Table 5 displays the counts of treatment (more severely injured workers) anda3t5 control cases (medical claims only). The treatment group for this portion of the analysis is a subset of the injured workers shown in Table 2. In this example, two control cases were matched to each treatment case. The total number of matched treatment cases was 2,374 (Row L). The corresponding number of control cases was 4,748 (Row K). The number of unmatched treatment cases was 376 or 13.6% of the available cases (Row N).

a3t6aTables 6a and 6b (see page 40) illustrate the demographic distributions of thesecond treatment (more severely injured claimants) and control groups (medical only claims). Again, the cell for females age 20-24a3t6b is the example. The row and column percents for this cell in Table 6a (control group 2) are 24.0%and 8.5%. They are somewhat different than the 27.4% (row) and 10.3% (column) shown for the treatment group (Table 6b). The percentages do not match as closely as when using all available cases because there is a much smaller group of control cases available for matching. Therefore, a difference of a small number of cases more substantially influences the distribution percentages.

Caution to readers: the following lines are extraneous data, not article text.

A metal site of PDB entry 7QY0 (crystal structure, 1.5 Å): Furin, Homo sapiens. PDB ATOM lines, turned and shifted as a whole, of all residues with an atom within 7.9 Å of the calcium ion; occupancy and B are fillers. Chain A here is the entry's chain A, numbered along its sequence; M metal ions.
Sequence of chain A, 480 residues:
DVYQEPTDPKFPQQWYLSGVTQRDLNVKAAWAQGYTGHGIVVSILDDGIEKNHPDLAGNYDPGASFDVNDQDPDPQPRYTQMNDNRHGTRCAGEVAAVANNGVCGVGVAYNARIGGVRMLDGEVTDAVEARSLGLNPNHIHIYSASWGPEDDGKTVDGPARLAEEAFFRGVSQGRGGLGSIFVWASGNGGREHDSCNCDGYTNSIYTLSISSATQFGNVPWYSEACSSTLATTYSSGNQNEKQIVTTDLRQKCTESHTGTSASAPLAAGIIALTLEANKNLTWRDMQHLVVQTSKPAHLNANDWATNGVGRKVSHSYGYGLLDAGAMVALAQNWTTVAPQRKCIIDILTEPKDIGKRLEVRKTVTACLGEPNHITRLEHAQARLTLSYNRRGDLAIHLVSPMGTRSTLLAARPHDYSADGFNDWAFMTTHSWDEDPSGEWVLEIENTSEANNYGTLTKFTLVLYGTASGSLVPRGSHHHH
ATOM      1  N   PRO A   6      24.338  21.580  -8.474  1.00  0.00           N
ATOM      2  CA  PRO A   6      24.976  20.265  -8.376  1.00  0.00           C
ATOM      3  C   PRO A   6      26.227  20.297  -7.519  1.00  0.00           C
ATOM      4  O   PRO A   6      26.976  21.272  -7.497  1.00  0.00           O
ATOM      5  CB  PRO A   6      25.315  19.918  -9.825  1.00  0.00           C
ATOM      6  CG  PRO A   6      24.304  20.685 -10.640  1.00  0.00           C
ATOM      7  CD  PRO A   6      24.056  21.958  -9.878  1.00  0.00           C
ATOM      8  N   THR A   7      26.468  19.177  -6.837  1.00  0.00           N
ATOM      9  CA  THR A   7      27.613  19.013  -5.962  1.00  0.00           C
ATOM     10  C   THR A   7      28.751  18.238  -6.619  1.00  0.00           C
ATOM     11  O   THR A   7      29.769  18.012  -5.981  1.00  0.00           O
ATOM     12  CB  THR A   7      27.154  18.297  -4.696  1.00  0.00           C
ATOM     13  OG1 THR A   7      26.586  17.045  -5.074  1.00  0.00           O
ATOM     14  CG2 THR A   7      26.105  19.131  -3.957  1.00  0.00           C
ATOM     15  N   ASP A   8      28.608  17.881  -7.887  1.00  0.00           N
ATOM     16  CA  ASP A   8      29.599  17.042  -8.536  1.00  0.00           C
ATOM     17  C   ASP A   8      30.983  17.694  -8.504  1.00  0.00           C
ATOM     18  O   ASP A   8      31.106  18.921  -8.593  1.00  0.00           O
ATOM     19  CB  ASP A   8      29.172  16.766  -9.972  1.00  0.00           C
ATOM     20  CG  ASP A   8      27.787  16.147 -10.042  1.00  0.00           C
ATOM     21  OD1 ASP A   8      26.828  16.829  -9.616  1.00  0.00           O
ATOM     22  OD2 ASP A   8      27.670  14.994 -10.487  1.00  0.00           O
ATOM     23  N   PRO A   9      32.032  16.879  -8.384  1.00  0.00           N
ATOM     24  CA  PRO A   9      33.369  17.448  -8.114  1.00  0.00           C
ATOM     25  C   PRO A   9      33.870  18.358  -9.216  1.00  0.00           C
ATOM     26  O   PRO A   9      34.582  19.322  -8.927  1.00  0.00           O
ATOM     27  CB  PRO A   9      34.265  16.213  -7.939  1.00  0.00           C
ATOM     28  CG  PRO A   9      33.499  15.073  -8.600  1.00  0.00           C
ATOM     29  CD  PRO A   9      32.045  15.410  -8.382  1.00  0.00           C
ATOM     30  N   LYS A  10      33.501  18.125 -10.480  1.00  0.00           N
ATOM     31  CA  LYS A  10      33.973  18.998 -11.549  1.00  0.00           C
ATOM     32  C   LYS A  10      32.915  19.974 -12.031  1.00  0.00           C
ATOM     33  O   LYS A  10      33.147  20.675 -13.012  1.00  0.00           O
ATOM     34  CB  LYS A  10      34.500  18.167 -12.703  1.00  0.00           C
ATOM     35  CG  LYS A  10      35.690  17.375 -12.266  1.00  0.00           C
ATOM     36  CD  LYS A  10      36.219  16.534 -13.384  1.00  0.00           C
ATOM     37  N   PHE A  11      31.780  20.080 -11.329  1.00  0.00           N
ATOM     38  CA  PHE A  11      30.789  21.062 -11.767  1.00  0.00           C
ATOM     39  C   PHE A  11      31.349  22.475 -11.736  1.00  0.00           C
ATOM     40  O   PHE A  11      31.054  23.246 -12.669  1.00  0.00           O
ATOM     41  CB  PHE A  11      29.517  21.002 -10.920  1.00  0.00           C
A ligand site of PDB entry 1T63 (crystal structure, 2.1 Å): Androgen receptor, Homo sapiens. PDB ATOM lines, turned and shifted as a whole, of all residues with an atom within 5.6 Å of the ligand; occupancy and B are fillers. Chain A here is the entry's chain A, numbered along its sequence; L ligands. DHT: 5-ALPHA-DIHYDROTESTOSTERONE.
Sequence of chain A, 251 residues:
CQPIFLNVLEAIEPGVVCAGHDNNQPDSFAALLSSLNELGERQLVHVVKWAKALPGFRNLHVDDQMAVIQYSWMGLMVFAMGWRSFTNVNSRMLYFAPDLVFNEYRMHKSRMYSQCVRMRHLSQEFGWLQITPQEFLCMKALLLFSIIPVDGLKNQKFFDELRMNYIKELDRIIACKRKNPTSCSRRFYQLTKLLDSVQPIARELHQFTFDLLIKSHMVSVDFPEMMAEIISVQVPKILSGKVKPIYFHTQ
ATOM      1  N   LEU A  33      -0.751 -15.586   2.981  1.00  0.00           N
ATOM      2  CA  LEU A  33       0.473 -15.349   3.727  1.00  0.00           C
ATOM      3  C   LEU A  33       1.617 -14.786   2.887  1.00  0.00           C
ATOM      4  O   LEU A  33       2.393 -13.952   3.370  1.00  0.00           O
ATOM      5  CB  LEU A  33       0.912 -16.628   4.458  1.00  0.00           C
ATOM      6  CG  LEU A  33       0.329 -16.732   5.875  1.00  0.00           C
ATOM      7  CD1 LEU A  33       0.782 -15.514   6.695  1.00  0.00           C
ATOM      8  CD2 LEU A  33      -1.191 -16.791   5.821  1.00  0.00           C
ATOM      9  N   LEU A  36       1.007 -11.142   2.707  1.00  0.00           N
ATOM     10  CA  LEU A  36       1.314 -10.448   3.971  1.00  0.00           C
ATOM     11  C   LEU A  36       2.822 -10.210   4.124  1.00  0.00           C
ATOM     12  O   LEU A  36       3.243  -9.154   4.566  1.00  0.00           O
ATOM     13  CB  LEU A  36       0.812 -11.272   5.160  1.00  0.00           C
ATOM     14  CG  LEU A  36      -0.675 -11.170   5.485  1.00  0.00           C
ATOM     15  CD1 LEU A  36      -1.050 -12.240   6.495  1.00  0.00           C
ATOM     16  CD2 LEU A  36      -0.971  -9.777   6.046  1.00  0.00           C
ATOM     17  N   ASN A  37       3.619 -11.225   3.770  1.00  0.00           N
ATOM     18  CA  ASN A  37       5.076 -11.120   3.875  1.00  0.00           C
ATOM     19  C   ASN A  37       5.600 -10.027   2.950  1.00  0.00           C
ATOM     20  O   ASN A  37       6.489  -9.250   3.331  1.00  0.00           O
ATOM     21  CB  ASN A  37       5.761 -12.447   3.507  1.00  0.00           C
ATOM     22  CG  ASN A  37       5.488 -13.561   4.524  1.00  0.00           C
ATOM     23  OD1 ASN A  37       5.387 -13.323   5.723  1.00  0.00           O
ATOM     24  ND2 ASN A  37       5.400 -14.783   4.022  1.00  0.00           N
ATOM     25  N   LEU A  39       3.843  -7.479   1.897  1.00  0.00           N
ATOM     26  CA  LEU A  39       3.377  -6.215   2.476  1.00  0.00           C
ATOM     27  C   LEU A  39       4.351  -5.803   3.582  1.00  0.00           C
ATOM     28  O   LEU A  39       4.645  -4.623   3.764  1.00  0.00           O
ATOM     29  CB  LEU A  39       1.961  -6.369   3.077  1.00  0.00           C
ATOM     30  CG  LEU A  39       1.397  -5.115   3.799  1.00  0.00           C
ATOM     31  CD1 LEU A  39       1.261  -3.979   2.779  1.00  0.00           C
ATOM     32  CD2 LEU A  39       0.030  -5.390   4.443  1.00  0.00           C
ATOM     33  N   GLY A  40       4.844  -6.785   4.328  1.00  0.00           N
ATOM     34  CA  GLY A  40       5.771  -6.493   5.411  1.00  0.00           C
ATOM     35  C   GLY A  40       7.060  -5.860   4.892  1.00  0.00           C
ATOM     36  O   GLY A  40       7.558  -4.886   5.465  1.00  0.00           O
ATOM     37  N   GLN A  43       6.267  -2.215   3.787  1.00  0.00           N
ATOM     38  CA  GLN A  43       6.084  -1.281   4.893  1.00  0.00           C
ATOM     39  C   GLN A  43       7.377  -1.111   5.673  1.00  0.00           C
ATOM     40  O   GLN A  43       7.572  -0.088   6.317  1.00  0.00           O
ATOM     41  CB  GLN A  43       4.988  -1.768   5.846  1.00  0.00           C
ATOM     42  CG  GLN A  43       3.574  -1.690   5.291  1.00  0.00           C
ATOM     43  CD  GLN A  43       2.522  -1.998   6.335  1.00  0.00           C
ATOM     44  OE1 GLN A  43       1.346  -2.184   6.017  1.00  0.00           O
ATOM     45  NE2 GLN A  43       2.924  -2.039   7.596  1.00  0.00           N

Results V: Matched Control Group Analysis, More Severe Injuries